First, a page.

A little girl donkey keeps on getting mistaken for a boy. She knows that others think that she should be nice, but she’s “sweet and sour, not a little flower.” She rides really fast on her scooter too and people think she’s a boy as she zooms past them. She takes off her clothes down to her underwear to jump in the pool too. After each time she is mistaken for a boy, she insists over and over again that she is a girl! In the end she meets a boy who is mistaken for being a girl and the two of the ...more
Jul 31, 2018 rated it did not like it  ·  review of another edition
I picked this book up at the library thinking it would be a "girl power" book celebrating a strong, loud little girl who's proud of being exuberant. I want my kids to know that girls are not weak, but strong, bold leaders. My daughter picked the book up first and told me she didn't like it. "That girl is rude." As I read the story, I realized it's really about a boy donkey who's claiming to be a girl, and rudely yelling at everyone that he's a girl. It relies on male stereotypes like "boys are m ...more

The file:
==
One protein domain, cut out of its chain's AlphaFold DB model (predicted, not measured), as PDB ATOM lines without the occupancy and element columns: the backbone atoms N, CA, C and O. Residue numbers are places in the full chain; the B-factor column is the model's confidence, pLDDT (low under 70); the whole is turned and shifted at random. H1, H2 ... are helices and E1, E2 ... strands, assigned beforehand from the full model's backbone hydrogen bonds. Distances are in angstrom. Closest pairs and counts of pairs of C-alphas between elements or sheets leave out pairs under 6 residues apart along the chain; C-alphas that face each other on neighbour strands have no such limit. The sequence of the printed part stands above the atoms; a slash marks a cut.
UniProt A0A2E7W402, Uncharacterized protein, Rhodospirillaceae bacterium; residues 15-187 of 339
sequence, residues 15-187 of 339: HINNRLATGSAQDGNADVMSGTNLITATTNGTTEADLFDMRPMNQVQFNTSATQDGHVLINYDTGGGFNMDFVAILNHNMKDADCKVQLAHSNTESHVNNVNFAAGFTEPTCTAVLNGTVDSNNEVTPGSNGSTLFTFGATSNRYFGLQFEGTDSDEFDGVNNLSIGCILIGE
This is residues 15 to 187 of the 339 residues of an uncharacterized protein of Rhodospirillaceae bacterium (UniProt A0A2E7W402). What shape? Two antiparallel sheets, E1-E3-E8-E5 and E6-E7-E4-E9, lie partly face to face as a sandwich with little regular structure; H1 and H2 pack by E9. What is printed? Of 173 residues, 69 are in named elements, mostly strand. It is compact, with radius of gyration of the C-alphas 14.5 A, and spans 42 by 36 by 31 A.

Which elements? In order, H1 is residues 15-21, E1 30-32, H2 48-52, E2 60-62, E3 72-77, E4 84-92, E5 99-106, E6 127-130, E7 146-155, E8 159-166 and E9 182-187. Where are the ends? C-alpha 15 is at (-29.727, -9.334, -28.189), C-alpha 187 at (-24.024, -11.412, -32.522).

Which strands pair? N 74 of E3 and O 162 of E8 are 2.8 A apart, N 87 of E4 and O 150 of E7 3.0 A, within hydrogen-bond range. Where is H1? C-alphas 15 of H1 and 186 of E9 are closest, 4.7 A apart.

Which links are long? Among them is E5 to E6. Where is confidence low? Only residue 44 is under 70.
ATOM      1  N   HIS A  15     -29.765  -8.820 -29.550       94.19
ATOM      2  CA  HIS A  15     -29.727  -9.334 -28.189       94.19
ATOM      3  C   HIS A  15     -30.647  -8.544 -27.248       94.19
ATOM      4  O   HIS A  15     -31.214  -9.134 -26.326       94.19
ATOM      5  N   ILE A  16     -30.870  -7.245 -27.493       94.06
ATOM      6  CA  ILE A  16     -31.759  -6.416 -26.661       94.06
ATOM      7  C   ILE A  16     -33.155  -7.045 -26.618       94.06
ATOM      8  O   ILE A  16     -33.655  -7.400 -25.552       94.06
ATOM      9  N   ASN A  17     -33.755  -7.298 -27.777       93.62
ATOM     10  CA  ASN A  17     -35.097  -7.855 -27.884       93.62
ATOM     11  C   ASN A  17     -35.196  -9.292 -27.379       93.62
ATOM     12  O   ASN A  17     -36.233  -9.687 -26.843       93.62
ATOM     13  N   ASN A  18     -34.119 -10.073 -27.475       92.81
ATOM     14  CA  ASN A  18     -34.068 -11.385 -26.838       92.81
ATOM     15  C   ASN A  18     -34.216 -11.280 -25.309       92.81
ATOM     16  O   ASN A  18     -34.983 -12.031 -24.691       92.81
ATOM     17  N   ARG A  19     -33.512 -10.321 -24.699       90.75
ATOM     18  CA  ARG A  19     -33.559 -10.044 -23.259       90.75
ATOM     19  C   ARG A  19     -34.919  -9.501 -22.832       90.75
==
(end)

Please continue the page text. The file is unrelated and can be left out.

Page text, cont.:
Sep 10, 2020 rated it it was ok  ·  review of another edition
Shelves: children-2020
Better but still not doing a very good job of making a point when you only use 3 words for the entire book.

A good book to open up a discussion about misgendering and deadnaming that my kids appreciated, though. I had to do all the heavy lifting myself, which is why I've rated this only two stars.

Because it is so ambiguous though this could also be a good jumping off point for "tomboy" discussions or discussing how ludicrous and nonsensical societal gender norms and roles are.
Edit: changing my review that misread this as a trans girl character when it’s challenging gender binary stereotypes in general. I read this during a children’s story time years ago about gender fluidity and being oneself. Thx for the comment clarifying the original author intent j.snow!
Jun 03, 2016 rated it really liked it  ·  review of another edition
Shelves: picture-books
When I first read this book, I was sort of confused. Is it about a cisgender girl who likes boyish things? Is it about a transgender girl? I think it's purposely ambiguous, and that's okay. The illustrations are super cute, and it's ultimately a lovely celebration of being yourself and enjoying the things you enjoy no matter what. ...more